Some investors believe that because the current bull market and economic expansion have gone on for some time, a bear market and a recession will take place soon. At this stage, there are no signals that usually warn of a coming recession, such as a loss of economic momentum or an inverted yield curve. A market correction could still happen at any time, because of the overly optimistic sentiment. Whilst central banks continue to unwind their quantitative easing policies, politics have generally become more favourable to the economy. Politics has moved from fearing debt and deficits, to using fiscal policy to support growth, as seen in the US where tax cuts have just been legislated.
For the first time since the global financial crisis, world GDP growth is increasingly strong and synchronous, although it has been supported by loose monetary and fiscal policy. Looking to 2018, we believe that the growth momentum will continue and this would be broadly supportive of growth assets. However, there are risks that will require close watching and they include a sharp and unexpected rise in inflation, the unwinding of quantitative easing by central banks and how economies deal with potentially distorted asset prices as monetary policy is tightened.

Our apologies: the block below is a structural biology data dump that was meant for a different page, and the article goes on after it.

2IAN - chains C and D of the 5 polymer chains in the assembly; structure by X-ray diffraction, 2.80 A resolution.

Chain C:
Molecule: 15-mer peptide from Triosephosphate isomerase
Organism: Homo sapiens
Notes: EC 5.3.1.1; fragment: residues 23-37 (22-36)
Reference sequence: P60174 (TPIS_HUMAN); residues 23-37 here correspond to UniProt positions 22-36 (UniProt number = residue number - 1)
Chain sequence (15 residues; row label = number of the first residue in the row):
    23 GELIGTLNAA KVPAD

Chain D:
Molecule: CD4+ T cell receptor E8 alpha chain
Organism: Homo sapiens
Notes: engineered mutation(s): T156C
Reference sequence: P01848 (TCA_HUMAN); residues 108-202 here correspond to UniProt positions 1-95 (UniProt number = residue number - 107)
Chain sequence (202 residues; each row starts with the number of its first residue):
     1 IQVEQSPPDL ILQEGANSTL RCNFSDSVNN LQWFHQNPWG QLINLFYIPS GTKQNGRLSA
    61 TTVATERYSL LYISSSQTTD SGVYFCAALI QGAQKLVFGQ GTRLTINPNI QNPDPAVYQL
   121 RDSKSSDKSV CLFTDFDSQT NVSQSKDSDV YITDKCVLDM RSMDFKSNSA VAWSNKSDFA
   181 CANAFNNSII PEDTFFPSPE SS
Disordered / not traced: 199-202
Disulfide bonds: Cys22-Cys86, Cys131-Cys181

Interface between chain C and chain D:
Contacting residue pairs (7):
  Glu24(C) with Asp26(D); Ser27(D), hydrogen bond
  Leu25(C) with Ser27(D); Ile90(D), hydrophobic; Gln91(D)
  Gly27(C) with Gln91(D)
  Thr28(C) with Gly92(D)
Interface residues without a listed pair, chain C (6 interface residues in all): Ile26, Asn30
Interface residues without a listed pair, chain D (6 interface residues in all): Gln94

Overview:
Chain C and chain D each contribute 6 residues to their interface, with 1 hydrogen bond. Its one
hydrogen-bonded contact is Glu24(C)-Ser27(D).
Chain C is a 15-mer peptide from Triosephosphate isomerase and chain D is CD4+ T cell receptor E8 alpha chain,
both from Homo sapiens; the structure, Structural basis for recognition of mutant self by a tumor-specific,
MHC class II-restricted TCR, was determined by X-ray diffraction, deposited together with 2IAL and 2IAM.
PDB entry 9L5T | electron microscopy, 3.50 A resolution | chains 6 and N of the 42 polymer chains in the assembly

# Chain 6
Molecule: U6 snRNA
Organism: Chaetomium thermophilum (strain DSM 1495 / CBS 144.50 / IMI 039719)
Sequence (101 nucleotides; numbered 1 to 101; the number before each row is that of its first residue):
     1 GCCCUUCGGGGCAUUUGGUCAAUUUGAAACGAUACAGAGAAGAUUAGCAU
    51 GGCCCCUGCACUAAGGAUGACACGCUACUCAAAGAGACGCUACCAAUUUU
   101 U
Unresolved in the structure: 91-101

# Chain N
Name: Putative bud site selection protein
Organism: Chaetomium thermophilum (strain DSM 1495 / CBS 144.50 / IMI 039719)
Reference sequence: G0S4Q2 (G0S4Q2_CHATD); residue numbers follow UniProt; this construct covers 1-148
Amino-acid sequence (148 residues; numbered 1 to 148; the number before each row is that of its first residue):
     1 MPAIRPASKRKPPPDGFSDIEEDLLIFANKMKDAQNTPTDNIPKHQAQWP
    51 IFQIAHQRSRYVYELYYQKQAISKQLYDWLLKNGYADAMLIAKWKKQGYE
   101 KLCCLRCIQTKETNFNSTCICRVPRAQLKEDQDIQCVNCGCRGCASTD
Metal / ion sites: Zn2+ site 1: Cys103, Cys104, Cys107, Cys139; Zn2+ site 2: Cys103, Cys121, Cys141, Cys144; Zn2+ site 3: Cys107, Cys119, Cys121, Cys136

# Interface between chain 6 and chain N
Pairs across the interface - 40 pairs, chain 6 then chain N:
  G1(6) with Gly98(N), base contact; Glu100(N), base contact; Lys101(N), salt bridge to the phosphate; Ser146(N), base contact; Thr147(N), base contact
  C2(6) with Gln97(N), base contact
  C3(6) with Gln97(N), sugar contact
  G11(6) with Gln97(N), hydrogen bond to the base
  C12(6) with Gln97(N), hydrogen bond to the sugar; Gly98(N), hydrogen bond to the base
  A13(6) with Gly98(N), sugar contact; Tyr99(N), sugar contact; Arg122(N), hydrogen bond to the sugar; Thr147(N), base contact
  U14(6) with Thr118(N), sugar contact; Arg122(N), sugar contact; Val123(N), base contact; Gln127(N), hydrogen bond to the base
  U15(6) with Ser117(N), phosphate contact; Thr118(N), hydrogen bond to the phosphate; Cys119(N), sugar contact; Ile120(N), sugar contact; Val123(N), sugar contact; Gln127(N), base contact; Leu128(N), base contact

The increasing breadth of the global economic expansion suggests the global expansion is sustainable and will last longer, with the US demonstrating the most advanced recovery in the current economic cycle. This has resulted in inflation picking up in the US but moving sideways at low levels in the Eurozone, supporting monetary policy divergence. Steady growth is supporting subdued market volatility, and this is supportive of growth assets. Geopolitical risks have the potential to disrupt markets, with the North Korean missile and nuclear weapons program a major threat to regional stability. However, an all-out war is a low probability event as the costs are too high on all sides.